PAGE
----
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Brazil overtakes Spain, now fifth in the world in COVID deaths

Brazilian President Jair Bolsonaro speaks with media before meeting with supporters amid the Coronavirus outbreak, at the Palacio do Alvorada in Brasilia, Brazil, on March, 17, 2020.

ANDRESSA ANHOLETE/GETTY IMAGES/TNS

By JULIA LEITE AND MARIO SERGIO LIMA | Bloomberg News | Published: May 30, 2020

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SAO PAULO, Brazil (Tribune News Service) — Brazil overtook Spain and now ranks fifth in the world in number of coronavirus deaths as the infection continues to spread through Latin America's largest economy.

The country reported 1,124 new deaths Friday, pushing the total to 27,878. In number of infections, Brazil is already second globally with 465,166 cases, trailing only the U.S.

A disjointed response that included different and often contradictory rules that varied from state to state and even city to city has made the nation of 210 million people a hotspot for the disease. Once restricted to rich neighborhoods and capitals in close contact with international travelers, now the virus has migrated to poorer regions and also inland. There are cases in 70% of Brazilian cities, the Health Ministry said on Friday. With winter approaching the Southern Hemisphere, the country is entering a period of increased cases of respiratory diseases, further adding to concern.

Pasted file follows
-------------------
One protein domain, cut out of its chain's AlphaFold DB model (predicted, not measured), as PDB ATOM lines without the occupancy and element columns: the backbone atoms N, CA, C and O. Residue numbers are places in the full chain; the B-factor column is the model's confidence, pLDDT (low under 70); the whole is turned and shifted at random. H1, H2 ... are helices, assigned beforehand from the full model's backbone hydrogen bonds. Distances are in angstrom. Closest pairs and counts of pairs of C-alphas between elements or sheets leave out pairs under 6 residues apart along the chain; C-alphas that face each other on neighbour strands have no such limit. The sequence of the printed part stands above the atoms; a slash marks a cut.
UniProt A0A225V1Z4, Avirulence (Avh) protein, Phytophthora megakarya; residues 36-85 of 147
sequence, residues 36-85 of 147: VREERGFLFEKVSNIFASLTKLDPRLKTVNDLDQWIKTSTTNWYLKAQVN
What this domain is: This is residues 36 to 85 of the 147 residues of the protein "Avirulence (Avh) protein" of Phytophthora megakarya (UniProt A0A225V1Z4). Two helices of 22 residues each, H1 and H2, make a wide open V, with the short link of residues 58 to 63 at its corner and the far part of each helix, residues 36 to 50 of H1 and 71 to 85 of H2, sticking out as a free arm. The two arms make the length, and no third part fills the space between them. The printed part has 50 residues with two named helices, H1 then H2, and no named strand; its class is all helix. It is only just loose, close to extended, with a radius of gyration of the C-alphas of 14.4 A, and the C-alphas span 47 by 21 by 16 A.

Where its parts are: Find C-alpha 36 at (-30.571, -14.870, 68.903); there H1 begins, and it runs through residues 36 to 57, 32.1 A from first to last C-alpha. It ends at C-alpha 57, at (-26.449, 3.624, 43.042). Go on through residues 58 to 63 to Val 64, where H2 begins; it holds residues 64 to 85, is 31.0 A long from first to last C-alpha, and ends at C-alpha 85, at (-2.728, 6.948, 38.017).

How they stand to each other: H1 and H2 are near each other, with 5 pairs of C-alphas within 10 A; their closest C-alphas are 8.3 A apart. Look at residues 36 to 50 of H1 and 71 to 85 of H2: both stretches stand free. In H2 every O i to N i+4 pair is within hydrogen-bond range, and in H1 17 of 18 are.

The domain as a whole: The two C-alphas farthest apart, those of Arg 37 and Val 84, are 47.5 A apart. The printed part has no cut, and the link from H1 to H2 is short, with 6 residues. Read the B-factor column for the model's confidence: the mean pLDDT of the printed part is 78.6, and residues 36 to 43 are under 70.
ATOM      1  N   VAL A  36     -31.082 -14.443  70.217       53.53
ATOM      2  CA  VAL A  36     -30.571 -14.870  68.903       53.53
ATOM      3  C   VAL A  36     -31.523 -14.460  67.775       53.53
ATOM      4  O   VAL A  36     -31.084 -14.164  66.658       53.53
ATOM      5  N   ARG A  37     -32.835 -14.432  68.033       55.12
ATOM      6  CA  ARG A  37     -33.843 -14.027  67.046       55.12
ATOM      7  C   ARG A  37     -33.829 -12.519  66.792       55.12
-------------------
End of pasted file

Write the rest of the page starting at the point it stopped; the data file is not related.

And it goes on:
There's no indication the pandemic is slowing. Earlier this week, the Health Ministry said the curve of cases was still growing, and report by UBS published Wednesday said that six of Brazil's 27 states are peaking, while total deaths are increasing in 21 states. Still, some states including Sao Paulo have started to set guidelines to restart businesses as the two months of loosely enforced quarantines take a toll on the economy.

The pandemic's toll on activity is at the center of a clash between President Jair Bolsonaro and state governors. Bolsonaro, who has often dismissed the virus as "just a flu," has been pushing for people to go back to work, many times at odds with local quarantine orders.

On Friday, data showed gross domestic product fell 1.5% in the first quarter from the previous three-month period, the biggest quarterly tumble in nearly five years and the strongest indication yet that Latin America's largest economy is on the cusp of a historic recession. The coronavirus outbreak has caused a crisis in confidence, decimated jobs and undercut company and consumer spending.

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